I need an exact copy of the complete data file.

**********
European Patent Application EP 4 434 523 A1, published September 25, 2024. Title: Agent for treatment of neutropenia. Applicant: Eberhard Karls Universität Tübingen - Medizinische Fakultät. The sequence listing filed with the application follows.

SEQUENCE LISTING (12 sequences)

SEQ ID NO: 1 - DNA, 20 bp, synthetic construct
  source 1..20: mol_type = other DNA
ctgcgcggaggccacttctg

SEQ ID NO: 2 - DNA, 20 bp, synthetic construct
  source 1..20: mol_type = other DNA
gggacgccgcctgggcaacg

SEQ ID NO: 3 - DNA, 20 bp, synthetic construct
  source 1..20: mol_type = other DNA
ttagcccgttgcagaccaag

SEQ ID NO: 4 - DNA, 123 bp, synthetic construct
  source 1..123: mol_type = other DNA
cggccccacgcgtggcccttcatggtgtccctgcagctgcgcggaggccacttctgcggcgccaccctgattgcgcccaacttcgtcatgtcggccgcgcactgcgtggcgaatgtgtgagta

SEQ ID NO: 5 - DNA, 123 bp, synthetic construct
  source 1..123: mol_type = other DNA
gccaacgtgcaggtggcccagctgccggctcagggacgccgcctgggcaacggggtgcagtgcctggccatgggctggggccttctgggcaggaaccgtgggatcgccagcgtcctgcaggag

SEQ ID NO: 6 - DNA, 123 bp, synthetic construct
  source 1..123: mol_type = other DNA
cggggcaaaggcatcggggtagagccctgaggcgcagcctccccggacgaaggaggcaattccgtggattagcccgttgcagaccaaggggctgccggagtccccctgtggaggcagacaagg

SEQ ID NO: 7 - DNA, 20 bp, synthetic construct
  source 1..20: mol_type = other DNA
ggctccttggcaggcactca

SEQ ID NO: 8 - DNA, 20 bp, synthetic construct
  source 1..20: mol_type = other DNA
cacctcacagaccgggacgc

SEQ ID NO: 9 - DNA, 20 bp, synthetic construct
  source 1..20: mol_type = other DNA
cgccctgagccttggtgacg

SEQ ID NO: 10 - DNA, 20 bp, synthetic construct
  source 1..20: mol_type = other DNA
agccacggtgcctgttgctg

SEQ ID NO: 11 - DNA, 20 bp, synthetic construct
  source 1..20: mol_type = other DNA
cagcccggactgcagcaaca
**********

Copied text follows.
European Patent Application EP 4 434 523 A1, published September 25, 2024. Title: Agent for treatment of neutropenia. Applicant: Eberhard Karls Universität Tübingen - Medizinische Fakultät. The sequence listing filed with the application follows.

SEQUENCE LISTING (12 sequences)

SEQ ID NO: 1 - DNA, 20 bp, synthetic construct
  source 1..20: mol_type = other DNA
ctgcgcggaggccacttctg

SEQ ID NO: 2 - DNA, 20 bp, synthetic construct
  source 1..20: mol_type = other DNA
gggacgccgcctgggcaacg

SEQ ID NO: 3 - DNA, 20 bp, synthetic construct
  source 1..20: mol_type = other DNA
ttagcccgttgcagaccaag

SEQ ID NO: 4 - DNA, 123 bp, synthetic construct
  source 1..123: mol_type = other DNA
cggccccacgcgtggcccttcatggtgtccctgcagctgcgcggaggccacttctgcggcgccaccctgattgcgcccaacttcgtcatgtcggccgcgcactgcgtggcgaatgtgtgagta

SEQ ID NO: 5 - DNA, 123 bp, synthetic construct
  source 1..123: mol_type = other DNA
gccaacgtgcaggtggcccagctgccggctcagggacgccgcctgggcaacggggtgcagtgcctggccatgggctggggccttctgggcaggaaccgtgggatcgccagcgtcctgcaggag

SEQ ID NO: 6 - DNA, 123 bp, synthetic construct
  source 1..123: mol_type = other DNA
cggggcaaaggcatcggggtagagccctgaggcgcagcctccccggacgaaggaggcaattccgtggattagcccgttgcagaccaaggggctgccggagtccccctgtggaggcagacaagg

SEQ ID NO: 7 - DNA, 20 bp, synthetic construct
  source 1..20: mol_type = other DNA
ggctccttggcaggcactca

SEQ ID NO: 8 - DNA, 20 bp, synthetic construct
  source 1..20: mol_type = other DNA
cacctcacagaccgggacgc

SEQ ID NO: 9 - DNA, 20 bp, synthetic construct
  source 1..20: mol_type = other DNA
cgccctgagccttggtgacg

SEQ ID NO: 10 - DNA, 20 bp, synthetic construct
  source 1..20: mol_type = other DNA
agccacggtgcctgttgctg

SEQ ID NO: 11 - DNA, 20 bp, synthetic construct
  source 1..20: mol_type = other DNA
cagcccggactgcagcaaca